BARCELONA, Spain--Nokia Siemens Networks CEO Rajeev Suri is no fan of the wholesale network model. During a media briefing at the Mobile World Congress trade show here, Suri said that while "on paper" the wholesale LTE network model may look good, in reality, it's losing steam. "I think it's more hyped," he said.
That candid comment from Suri is quite a turn-around for the equipment vendor, which in 2010 was awarded an eight-year, $7 billion contract from LightSquared to build its proposed nationwide wholesale LTE network. LightSquared later reduced that contract substantially after it inked a network-sharing arrangement with Sprint Nextel (NYSE:S). Today, LightSquared's fate is in question after the FCC said it will not allow the company to build its planned LTE network because of concerns over interference between the company's proposed network and GPS receivers.
Wholesale networks may not be thriving but consumer demand for mobile data certainly is. Suri said that NSN estimates that by 2020 wireless customers globally will be using one gigabyte of data per day, an amount he compared to the equivalent of every user watching one hour of high-definition video per day.
To accommodate that demand, Suri said that operators will move rapidly to LTE. He noted that there are 49 live LTE networks globally and said NSN equipment is involved in 22 of those networks. He also said that operators are going to become even more focused on monetizing services and keeping their networks profitable.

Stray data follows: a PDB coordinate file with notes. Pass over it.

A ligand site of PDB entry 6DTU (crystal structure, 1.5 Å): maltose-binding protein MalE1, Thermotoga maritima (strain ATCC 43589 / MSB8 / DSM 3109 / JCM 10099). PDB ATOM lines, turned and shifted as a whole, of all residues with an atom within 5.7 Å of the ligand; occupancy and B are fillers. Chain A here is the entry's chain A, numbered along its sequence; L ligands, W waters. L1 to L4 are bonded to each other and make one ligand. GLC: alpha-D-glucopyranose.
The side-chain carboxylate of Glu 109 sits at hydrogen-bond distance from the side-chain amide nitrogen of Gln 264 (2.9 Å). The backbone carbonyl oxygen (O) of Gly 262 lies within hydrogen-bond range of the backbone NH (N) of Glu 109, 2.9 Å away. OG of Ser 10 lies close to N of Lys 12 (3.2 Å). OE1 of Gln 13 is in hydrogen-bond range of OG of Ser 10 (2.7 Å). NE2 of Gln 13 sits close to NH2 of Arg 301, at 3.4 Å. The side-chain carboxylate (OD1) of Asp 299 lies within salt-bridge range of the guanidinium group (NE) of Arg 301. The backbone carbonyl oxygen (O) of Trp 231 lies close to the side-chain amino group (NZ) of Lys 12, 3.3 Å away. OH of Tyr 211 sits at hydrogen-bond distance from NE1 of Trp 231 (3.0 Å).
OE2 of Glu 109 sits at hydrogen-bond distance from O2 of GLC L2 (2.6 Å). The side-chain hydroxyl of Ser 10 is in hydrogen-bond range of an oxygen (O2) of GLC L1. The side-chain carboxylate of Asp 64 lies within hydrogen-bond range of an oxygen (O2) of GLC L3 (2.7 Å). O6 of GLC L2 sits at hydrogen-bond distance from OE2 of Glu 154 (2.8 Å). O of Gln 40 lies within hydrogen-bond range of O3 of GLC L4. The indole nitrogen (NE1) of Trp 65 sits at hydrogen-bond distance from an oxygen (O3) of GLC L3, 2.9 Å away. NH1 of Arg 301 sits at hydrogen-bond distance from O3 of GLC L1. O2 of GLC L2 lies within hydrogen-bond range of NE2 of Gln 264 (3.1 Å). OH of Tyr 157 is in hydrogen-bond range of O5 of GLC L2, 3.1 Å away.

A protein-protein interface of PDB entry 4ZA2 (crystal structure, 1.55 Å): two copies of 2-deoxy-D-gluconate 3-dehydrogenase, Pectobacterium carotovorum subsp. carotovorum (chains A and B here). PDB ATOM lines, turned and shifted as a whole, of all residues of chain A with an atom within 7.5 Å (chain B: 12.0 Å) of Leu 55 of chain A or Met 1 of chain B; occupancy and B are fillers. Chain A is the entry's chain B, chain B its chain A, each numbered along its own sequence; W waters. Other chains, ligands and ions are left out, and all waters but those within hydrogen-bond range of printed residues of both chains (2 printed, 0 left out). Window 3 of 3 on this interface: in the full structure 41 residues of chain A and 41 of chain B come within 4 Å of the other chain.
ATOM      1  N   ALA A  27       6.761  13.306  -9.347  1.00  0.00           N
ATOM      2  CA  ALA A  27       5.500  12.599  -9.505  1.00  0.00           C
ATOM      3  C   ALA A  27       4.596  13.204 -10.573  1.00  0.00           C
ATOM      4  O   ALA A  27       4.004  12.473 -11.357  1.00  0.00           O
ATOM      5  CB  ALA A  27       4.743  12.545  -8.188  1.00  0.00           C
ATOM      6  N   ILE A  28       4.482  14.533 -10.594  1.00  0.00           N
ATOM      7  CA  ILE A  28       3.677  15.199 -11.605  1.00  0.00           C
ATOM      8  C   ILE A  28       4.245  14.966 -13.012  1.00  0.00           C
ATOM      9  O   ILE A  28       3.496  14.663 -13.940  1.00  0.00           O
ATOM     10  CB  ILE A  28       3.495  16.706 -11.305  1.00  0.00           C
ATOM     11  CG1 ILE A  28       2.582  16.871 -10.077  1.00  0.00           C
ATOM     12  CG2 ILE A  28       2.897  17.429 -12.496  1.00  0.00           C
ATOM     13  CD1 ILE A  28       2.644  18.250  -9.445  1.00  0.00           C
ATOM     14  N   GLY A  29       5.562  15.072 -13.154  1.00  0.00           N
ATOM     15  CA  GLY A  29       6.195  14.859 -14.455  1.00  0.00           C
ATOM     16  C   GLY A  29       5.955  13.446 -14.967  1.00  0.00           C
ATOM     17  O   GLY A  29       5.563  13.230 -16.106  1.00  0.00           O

NSN, of course, believes that its company's Liquid Net network architecture is going to be key to helping operators address that growth and maintain their profitability. Suri noted that Liquid Net architecture has helped the company secure 52 LTE contracts globally.
While Suri admitted that NSN hasn't had as much success in North America as it has in Europe, he said that the company is a big provider to T-Mobile USA and hopes to be able to be involved in that company's recently announced plans to deploy LTE in AWS spectrum by 2013. "I'm cautiously optimistic that we will have some breakthroughs in the U.S.," Suri said.
Suri also elaborated on NSN's progress in restructuring its business, noting that the company has already reduced its headcount by 1,000. In November, NSN said it would undergo a major restructuring to focus on mobile broadband and that it will slash up to 17,000 jobs by the end of 2013.
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